Aaaand this would bring us to that lovely concept that Netjer has tried to smack me upside the head with since I started this crazy journey several years back: “balance.” Balance in the Bawy, balance in my akhu reading from my RPD reading, balance in my efforts with Heqat, balance appearing in so many places that it’s become one of those words I read three times over because it’s no longer processing in my skull the same way. In the past year I’ve forced myself to try this brilliant new concept where rather than always focusing on work and school obligations, I give myself space to be creative, allow myself to take days off when I’m sick, and forgive myself for seeking help when I need it. Lo and behold, my mental health has turned a corner and I’m far more capable to help others.

The Standard [Bearer] of [My] Two

The year has also seen me seeking out a better sense of my own “calling,” though that overdramatizes it a bit. If a standard bearer was deemed specifically suited to that position, I wanted to use this year to determine what my own position might be, and how I might achieve that.

1.) I want to bear a standard for the community.

I really wanted (still do!) to get more involved with the Kemetic Orthodox community this year. I took a vow to honor and aid my spiritual family, many members of which I have come to deeply care for and who have added great joy to my life. I’m not where I’d like to be with this, admittedly. Far too often my schedule overlaps with the Dua times or I’m too worn thin to be up for fellowship. I’m working on it though, coming when I can, trying to stay on top of potential local gatherings via the forums. I’ve also felt at least somewhat helpful with my efforts at organizing the monthly fedw chats, and intend to keep that going as long as possible. I’m also trying to stay in touch with other Kemetic folks via Facebook and tumblr. We may not have what one would call a cohesive community, but I am constantly learning from all the different folks I meet online, in their various paths and takes on life. I hope to maintain those ties.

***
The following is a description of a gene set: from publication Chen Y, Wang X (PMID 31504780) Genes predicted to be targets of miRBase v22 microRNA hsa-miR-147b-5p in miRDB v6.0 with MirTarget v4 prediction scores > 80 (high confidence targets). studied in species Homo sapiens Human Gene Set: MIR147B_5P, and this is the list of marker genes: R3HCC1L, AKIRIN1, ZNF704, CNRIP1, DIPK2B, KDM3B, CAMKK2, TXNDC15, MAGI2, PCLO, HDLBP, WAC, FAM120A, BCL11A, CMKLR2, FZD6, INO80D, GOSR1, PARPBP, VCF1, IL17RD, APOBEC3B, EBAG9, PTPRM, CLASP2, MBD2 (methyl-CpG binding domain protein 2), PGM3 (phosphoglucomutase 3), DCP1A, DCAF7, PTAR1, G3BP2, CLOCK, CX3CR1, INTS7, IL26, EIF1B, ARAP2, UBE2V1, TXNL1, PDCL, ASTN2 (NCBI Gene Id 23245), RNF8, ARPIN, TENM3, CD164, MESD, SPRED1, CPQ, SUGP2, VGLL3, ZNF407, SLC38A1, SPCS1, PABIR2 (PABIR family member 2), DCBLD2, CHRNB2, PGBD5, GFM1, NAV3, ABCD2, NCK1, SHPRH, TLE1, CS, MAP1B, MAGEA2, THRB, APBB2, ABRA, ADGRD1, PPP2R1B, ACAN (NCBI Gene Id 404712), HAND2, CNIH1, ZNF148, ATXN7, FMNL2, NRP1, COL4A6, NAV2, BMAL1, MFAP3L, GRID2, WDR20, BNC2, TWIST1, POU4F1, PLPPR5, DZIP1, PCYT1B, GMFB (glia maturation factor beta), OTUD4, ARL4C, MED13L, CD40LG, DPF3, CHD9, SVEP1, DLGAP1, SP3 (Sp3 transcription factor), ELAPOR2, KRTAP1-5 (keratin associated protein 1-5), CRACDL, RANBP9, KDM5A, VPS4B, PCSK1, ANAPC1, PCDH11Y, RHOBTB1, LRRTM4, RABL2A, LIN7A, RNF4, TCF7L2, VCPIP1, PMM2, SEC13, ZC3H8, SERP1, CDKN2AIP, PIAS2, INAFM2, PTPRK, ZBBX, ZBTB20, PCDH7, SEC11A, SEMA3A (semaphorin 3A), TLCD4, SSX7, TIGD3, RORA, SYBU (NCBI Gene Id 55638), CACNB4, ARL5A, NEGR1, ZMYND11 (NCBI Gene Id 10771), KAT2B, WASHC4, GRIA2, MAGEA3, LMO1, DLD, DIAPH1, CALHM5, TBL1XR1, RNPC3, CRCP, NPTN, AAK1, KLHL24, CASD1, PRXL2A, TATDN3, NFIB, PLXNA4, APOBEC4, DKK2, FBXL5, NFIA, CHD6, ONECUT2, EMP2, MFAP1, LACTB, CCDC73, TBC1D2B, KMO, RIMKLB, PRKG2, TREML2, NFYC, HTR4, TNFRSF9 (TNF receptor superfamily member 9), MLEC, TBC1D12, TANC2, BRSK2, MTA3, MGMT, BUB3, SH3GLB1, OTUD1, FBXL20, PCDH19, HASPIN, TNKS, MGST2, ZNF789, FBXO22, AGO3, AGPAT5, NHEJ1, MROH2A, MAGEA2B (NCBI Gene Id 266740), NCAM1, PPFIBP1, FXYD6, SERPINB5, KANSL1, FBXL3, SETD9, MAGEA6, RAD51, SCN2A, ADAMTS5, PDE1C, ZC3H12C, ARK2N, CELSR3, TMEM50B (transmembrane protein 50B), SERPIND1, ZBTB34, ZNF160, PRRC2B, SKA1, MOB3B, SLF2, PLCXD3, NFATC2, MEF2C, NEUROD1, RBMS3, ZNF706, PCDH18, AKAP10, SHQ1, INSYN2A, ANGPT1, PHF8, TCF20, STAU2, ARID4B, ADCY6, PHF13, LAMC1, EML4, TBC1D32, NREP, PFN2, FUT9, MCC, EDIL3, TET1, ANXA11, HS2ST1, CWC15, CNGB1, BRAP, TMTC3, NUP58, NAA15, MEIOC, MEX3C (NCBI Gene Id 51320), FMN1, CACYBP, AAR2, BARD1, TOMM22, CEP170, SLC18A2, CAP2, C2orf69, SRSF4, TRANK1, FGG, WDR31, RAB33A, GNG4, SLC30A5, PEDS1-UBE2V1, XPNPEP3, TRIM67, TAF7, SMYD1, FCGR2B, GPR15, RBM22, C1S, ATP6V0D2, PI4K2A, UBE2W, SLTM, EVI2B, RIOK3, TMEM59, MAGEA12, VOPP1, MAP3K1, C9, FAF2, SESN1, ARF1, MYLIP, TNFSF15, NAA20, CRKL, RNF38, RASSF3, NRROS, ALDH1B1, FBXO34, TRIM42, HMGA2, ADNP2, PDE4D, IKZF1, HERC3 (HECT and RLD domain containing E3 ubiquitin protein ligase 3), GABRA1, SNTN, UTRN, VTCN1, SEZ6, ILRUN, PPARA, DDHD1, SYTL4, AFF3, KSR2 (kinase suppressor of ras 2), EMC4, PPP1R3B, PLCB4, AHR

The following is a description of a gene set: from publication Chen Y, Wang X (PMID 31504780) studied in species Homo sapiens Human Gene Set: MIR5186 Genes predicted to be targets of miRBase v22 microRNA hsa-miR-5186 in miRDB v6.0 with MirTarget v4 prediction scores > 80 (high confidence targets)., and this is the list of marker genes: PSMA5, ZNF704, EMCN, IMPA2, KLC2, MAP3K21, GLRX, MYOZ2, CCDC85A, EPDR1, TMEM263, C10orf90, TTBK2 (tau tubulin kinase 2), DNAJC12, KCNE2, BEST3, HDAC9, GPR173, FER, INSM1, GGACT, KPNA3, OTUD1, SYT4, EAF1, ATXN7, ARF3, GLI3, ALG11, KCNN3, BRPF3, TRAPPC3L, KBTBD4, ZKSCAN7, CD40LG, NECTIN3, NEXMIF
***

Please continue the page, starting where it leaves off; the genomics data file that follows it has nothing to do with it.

2.) I want to bear a standard of aid for those who need it.

This was a Big Thing for me, and it didn’t come easily. It took me many months to come to terms with the fact that I really wasn’t happy in academia alone. I needed more one-on-one interaction, needed to be able to carry my ideas about how music can be used in a therapeutic context into the world rather than simply writing about it. This is finally underway, as I’ve made plans to depart, and have started research for what comes next.

3.) I want to bear a standard of joy.

Okay, yes, this is the cheeseball fluffy bunny part of the entry (no offense intended, Wenut!) but I mean it. I want to be a positive influence for people. I’ve upped my efforts to reach out to the friends and family I’ve not heard from in ages, offering my company and my compassion if they want it. We have the technology, we can make it better, stronger– eh, you know what I mean! I want to write music and make art for people. I want to laugh and just connect. This is a work in progress too, but, you know, it’s a goal to reach for. I’ve finally got the spoons for it due to some of the other work I’ve done, time to make good on it.

So aye, my name and the goals I’ve taken on courtesy of that name. There’s far, far more to do. I’m sure I’ll have plenty more lessons from “Sarytsenuwi” in future years. But, it’s a solid start and I am prepared to keep carrying these standards forward into whatever comes next.